A warning against evangelical arrogance

Jesus said: "Whoever is not against us is for us." (Mark 9:40)

There is a cartoon you can find dispersed across the internet which always makes me smile.

It features a teacher standing in front of a chart showing ever sub-dividing groups of Christians from the earliest days until now. The teacher is saying to their class: "So this is where our movement came along and finally got the Bible right," to which one of the students responds: "Jesus is so lucky to have us!"

In a way that sums up the truth of what Jesus is saying in Mark 9:38-43. One of his friends has told him: "We saw someone casting out demons in your name, and we tried to stop him, because he was not following us."

But Jesus replies: "Do not stop him; for no-one who does a deed of power in my name will be able soon afterwards to speak evil of me. Whoever is not against us is for us."

Writing on this passage, Jeremy McQuoid, a speaker from the conservative evangelical Keswick Convention, observes: "Evangelicals should not become a private clique that believes that God cannot be at work outside their elite group. That is arrogant and unworthy of the cross."

He is quite right. Elitism and fragmentation seem to have plagued evangelicals – and indeed many other Christian streams of thought – from the earliest days (as these verses in Mark demonstrate!).

Why is this? One reason is simple: if you believe you have truth, it is easy to slip into thinking that everyone else must always be in error. As Professor J.I. Packer commented as long ago as 1978, the conviction of evangelicals "that God has given them a deposit of truth to guard, and their resolve not to let it slip away or be relativized or distorted, surely merits praise." Absolutely!

But he goes on to say that the accompanying "assumption (hidden, yet potent) that evangelicals really have all the truth, and that God would never show Catholics or non-conservative Protestants anything that he had not first shown to evangelicals, making it needless for evangelicals ever to learn from those quarters," is "really absurd."

A second reason is perhaps a more human one. John Stott wrote in 1995: "We fragment over what we regard as issues of principle – but often the real reason is personal, isn't it? When we're afraid, we withdraw into our own fellowships and ghettos where we feel secure with like-minded people." It was a shrewd observation.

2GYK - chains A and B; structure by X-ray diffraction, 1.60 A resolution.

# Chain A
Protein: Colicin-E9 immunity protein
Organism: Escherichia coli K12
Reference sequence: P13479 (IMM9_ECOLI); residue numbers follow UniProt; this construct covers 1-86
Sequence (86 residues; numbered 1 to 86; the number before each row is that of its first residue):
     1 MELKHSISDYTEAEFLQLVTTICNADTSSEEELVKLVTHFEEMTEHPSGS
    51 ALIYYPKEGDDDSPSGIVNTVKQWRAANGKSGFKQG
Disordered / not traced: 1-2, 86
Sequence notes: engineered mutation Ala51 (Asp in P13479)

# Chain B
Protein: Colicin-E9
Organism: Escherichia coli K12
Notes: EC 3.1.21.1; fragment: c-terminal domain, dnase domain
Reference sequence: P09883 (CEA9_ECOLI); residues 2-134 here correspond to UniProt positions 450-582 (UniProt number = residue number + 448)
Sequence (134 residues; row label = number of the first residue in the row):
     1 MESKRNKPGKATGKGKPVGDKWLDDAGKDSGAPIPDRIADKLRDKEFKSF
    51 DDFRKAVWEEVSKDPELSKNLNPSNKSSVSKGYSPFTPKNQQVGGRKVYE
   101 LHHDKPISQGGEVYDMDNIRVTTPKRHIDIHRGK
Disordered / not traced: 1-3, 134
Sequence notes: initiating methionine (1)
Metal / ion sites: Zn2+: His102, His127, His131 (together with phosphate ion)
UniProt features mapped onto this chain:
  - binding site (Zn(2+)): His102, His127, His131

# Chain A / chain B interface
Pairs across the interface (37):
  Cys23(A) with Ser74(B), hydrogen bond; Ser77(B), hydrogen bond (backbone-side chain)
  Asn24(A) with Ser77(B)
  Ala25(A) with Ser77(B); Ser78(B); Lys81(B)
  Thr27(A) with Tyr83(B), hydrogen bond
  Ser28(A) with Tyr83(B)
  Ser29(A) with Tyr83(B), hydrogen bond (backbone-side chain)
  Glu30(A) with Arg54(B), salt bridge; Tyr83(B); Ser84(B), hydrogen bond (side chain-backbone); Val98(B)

As long ago as the 17th century the conservative writer Richard Baxter, in The Reformed Pastor, lamented those "who tear their brethren as heretics, before they understand them."

We need to be slightly careful, however. In the first place, Jesus says elsewhere (Matthew 12:30, Luke 11:23) that "whoever is not for me is against me." Following Jesus has always been a black and white matter! (Although it's possible Jesus is speaking in a somewhat different context in those verses).

Secondly, Jesus is not saying that truth and error are negotiable. Elsewhere, he warns against "false prophets" (Matthew 7:15). So we always need to be very discerning. And he is scathing both about doctrinal error (Mark 12:24) and hypocritical behaviour (Matthew 23:1-36) among religious leaders. So we cannot always "compassionately disagree" about anything and everything – especially matters that affect people's salvation (as Jesus is about to go on to say, in Mark 9:42).

But if Jesus is for truth he is against tribalism. As the puritan Thomas Goodwin wrote: "I have found gospel holiness where you would little think it to be, and so likewise truth. And I have learned this principle, which I hope I shall never lay down till I am swallowed up of immortality, and that is, to acknowledge every truth and every goodness wherever I find it." Amen!

The Rough Guide to Discipleship is a fortnightly devotional series. David Baker is a former daily newspaper journalist now working as an Anglican minister in Sussex, England.